By the time the clock hits 3:00 p.m., the Detroit Red Wings will have completed their second consecutive trade deadline as sellers. Although they are five points back of the Columbus Blue Jackets for the second wild-card spot in the Eastern Conference, the writing is on the wall. They haven’t won more than four consecutive games this season and are likely headed for a second consecutive playoff miss.
In 2017, the Wings had a plethora of rentals to shed. Tomas Jurco, Brendan Smith, Thomas Vanek, and Steve Ott were all shipped out for three 2017 third-round picks, two picks in 2018, and defenseman Dylan McIlrath. For what he had to offer, general manager Ken Holland did well for himself.
This time around, Detroit has sexier assets to deal in addition to some depth players that need fresh starts. Mike Green, Gustav Nyquist, Tomas Tatar, Xavier Ouellet, Danny DeKeyser and Luke Glendening all appear to be in play with different levels of interest attached to them. The team indicated its intention to sell relatively early on Feb. 19 when they shipped the apparently polarizing Petr Mrazek to the Philadelphia Flyers for two conditional draft picks.
With Holland, it’s difficult to gauge who exactly will be on the move considering his approach to rebuilding the team. It won’t be a firesale, but he won’t be standing pat with a chance to recoup assets for the summer. Based on the leader of the brain trust’s track record and what’s been floating around on the rumor mill, here’s an honest prediction as to who will likely stay and go come this afternoon.
The Big Names
Mike Green: Going (Pending Injury)
This was thought to be a slam dunk from the start of the season, with Green’s contract set to expire on July 1. The Tampa Bay Lightning even came by to ring the doorbell with an inquiry in the weeks leading up to today. Until recently, they were considered the top suitor for his services.
The hockey world changes rapidly these days.
The 32-year-old blueliner has missed the past six games with a sore neck and his holdout before the trade deadline has not been precautionary. With this, Bolts general manager Steve Yzerman has switched gears and is reportedly about to set the world on fire with a possible Erik Karlsson deal. Ryan McDonagh has also joined the fray as a trade chip with Atlantic Division foes bidding for his services.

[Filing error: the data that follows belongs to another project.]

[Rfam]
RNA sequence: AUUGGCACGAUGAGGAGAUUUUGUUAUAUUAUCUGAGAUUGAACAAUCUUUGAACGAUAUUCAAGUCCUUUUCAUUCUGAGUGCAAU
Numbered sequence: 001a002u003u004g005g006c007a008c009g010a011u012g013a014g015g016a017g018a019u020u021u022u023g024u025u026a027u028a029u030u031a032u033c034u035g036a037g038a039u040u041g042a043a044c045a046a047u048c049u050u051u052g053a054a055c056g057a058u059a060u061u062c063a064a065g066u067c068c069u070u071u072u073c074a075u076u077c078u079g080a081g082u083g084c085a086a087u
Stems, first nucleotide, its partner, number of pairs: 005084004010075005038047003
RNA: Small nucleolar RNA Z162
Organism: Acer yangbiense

Despite the saturation of rearguards on the market now, Green does bring value at a cheaper price when healthy. He leads the Detroit blueline with 29 points and even though his possession rating sits at 48.06%, he is better suited in a top-four role and shouldn’t be logging 22:16 per night. Almost half of his scoring has come on the man advantage as well, indicating his fit as an offensive specialist.
If teams strike out on the big fish, given the market the Wings could still net a decent return. Salary retention will go a long way in making a deal work, as that $6 million price tag is steep for teams that are up against the cap. The New York Rangers retained 50 percent of Rick Nash’s salary and the Montreal Canadiens followed suit with Tomas Plekanec, so Detroit may have to take on a number close to that rate to entice contenders.
It all comes down to whether he’s good to go by Monday. If healthy, I’d expect the team to acquire at least a 2018 first-round pick. The alternative price should start at multiple high-round picks with a high-level prospect attached. Expect the Toronto Maple Leafs, Florida Panthers, and Columbus Blue Jackets to be in the mix in addition to Tampa if the reported Karlsson deal falls through.
Gustav Nyquist: Going
The winger market is heating up, and it’s a perfect time for Holland to dangle a 20-goal scorer with another year of control.
The Nash deal has set the market for rental wingers with what the Boston Bruins had to pay. A 2018 first-round pick, a solid prospect (Ryan Lindgren), and a roster player (Ryan Spooner) were key pieces sent the other way. While the Wings would not get this haul for Nyquist, they could look at the Michael Grabner deal as a comparable. He ended up fetching a 2018 second-round pick plus a mid-level prospect (Yegor Rykov).
The key for the Wings is finding a middle ground between the two transactions. The 28-year-old is playing his best hockey in years and will hit the 20-goal plateau for the first time since his 27-goal campaign in 2014-15. His cap hit is quite reasonable at $4.75 million and would give the acquiring team a legitimate top-six forward.
Compared to Grabner and Nash, the Swede has more than held his own offensively since the start of the 2015-16 season.
This campaign, the former fourth-round pick is only two goals behind Nash’s 18 and two points behind Grabner’s 31. He’s not as big of a hype-generator as the former Columbus Blue Jackets superstar or the swift finisher, but can still provide a team with some serious depth.
The Nashville Predators were reportedly interested in Nyquist’s services and general manager David Poile is always looking to shake things up. The Washington Capitals are a dark-horse pick with the Pittsburgh Penguins adding reinforcements, although salary retention would have to be a part of any deal as they currently have just over $500,000 in cap space.
The Wings should start the bidding at a second-round pick with high-level prospect attached, marketing “Goose” as a cheaper alternative. In addition to the Predators and Capitals, the Dallas Stars and Anaheim Ducks could be good matches. The former squad is run by former Wings assistant general manager Jim Nill and the latter has an attractive crop of young blue liners in their system.
Of course, his no-trade clause comes into play on any possible transaction. However, this shouldn’t be an issue given where the team is headed and the Cup hopes of the contender he could join.
Tomas Tatar: Staying
At this deadline, if movement occurs between Tatar or Nyquist, only one of them will get dealt. Despite heavy interest around the former, he will stay a Red Wing for the time being.